The illusion of the cessation of a turn while still in a prolonged, coordinated, constant rate turn, which can lead a disoriented pilot to a loss of control of the aircraft.


Great circle route

The shortest distance across the surface of a sphere (the Earth) between two points on the surface.


Ground proximity warning system (GPWS)

A system designed to determine an aircrafts clearance above the Earth and provides limited predictability about aircraft position relative to rising terrain.


Groundspeed

Speed over the ground, either closing speed to the station or waypoint, or speed over the ground in whatever direction the aircraft is going at the moment, depending upon the navigation system used.


Goals and values

A perception factor that describes how a person’s perception of an event depends on beliefs. Motivation toward learning is affected by how much value a person puts on education. Instructors who have some idea of the goals and values of their students will be more successful in teaching them.


Guided discussion method

An educational presentation typically used in the classroom where the topic to be covered by a group is introduced and the instructor participates only as necessary to keep the group focused on the subject.


Glider

A heavier-than-air aircraft, that is supported in flight by the dynamic reaction of the air against its lifting surfaces and whose free flight does not depend principally on an engine.


Ground visibility

Prevailing horizontal visibility near the earth’s surface as reported by the United States National Weather Service or an accredited observer.


Go-around power or thrust setting

The maximum allowable in-flight power or thrust setting identified in the performance data.


Gyrodyne

A rotorcraft whose rotors are normally engine-driven for takeoff, hovering, and landing, and for forward flight through part of its speed range, and whose means of propulsion, consisting usually of conventional propellers, is independent of the rotor system.


Gyroplane

A rotorcraft whose rotors are not engine-driven, except for initial starting, but are made to rotate by action of the air when the rotorcraft is moving; and whose means of propulsion, consisting usually of conventional propellers, is independent of the rotor system.


Glaze

A coating of ice, generally clear and smooth, formed by freezing of super.cooled water on a surface.


Gradient

In meteorology, a horizontal decrease in value per unit distance of a parameter in the direction of maximum decrease; most commonly used with pressure, temperature, and moisture.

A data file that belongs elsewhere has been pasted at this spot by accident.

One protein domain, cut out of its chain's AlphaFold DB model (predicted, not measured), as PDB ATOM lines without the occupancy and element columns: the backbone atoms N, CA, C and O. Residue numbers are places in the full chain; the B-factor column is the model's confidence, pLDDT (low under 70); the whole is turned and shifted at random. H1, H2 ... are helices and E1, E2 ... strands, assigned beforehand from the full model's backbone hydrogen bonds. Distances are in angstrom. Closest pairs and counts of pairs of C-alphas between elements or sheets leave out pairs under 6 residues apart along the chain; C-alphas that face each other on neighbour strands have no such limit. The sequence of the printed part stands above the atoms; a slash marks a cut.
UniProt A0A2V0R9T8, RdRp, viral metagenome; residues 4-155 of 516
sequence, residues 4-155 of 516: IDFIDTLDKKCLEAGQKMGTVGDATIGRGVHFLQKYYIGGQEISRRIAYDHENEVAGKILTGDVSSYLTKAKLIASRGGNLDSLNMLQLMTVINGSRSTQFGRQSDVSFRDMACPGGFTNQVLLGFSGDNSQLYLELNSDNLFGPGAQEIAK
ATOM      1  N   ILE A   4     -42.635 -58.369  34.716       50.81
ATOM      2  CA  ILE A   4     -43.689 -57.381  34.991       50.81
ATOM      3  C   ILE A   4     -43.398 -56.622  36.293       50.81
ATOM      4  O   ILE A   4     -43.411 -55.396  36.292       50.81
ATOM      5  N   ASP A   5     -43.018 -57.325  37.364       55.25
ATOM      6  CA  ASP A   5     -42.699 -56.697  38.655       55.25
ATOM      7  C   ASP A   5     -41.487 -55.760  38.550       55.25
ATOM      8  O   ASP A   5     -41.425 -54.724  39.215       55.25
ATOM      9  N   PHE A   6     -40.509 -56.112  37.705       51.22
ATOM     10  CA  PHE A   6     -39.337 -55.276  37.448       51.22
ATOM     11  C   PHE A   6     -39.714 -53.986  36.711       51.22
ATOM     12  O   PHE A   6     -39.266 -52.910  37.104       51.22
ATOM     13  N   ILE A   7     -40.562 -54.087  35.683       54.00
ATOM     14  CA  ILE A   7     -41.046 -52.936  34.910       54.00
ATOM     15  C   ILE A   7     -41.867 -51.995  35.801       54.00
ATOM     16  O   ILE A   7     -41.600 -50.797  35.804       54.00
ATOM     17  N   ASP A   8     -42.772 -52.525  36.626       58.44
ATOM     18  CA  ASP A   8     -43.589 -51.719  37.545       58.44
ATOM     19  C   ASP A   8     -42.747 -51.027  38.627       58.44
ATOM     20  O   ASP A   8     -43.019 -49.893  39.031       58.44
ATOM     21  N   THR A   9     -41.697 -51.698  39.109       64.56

Ground clutter

Pertaining to radar, a cluster of echoes, generally at short range, reflected from ground targets.


Ground fog

In the United States, a fog that conceals less than 0.6 of the sky and is not contiguous with the base of clouds.


Gust

A sudden brief increase in wind; according to U.S. weather observing practice, gusts are reported when the variation in wind speed between peaks and lulls is at least 10 knots.


Gimbal ring

A type of support that allows an object, such as a gyroscope, to remain in an upright condition when its base is tilted.


Glideslope (GS)

Part of the ILS that projects a radio beam upward at an angle of approximately 3° from the approach end of an instrument runway. The glideslope provides vertical guidance to aircraft on the final approach course for the aircraft to follow when making an ILS approach along the localizer path.


Glideslope intercept altitude

The minimum altitude of an intermediate approach segment prescribed for a precision approach that ensures obstacle clearance.


Global landing system (GLS)

An instrument approach with lateral and vertical guidance with integrity limits (similar to barometric vertical navigation (BARO VNAV).


Global navigation satellite system (GNSS)

Satellite navigation system that provides autonomous geospatial positioning with global coverage. It allows small electronic receivers to determine their location (longitude, latitude, and altitude) to within a few meters using time signals transmitted along a line of sight by radio from satellites.


Global positioning system (GPS)

Navigation system that uses satellite rather than ground-based transmitters for location information.


Goniometer

As used in radio frequency (RF) antenna systems, a direction-sensing device consisting of two fixed loops of wire oriented 90° from each other, which separately sense received signal strength and send those signals to two rotors (also oriented 90°) in the sealed direction-indicating instrument. The rotors are attached to the direction-indicating needle of the instrument and rotated by a small motor until minimum magnetic field is sensed near the rotors.


GPS Approach Overlay Program

An authorization for pilots to use GPS avionics under IFR for flying designated existing nonprecision instrument approach procedures, with the exception of LOC, LDA, and SDF procedures.


Graveyard spiral

The illusion of the cessation of a turn while still in a prolonged, coordinated, constant rate turn, which can lead a disoriented pilot to a loss of control of the aircraft.


Great circle route

The shortest distance across the surface of a sphere (the Earth) between two points on the surface.


Ground adjustable trim tab

Non-movable metal trim tab on a control surface. Bent in one direction or another while on the ground to apply trim forces to the control surface.


Ground effect

The condition of slightly increased air pressure below an airplane wing or helicopter rotor system that increases the amount of lift produced. It exists within approximately one wing span or one rotor diameter from the ground. It results from a reduction in upwash, downwash, and wingtip vortices, and provides a corresponding decrease in induced drag.


Ground proximity warning system (GPWS)

A system designed to determine an aircraft’s clearance above the Earth and provides limited predictability about aircraft position relative to rising terrain.


Groundspeed

Speed over the ground, either closing speed to the station or waypoint, or speed over the ground in whatever direction the aircraft is going at the moment, depending upon the navigation system used.


Gyroscopic precession

An inherent quality of rotating bodies, which causes an applied force to be manifested 90° in the direction of rotation from the point where the force is applied.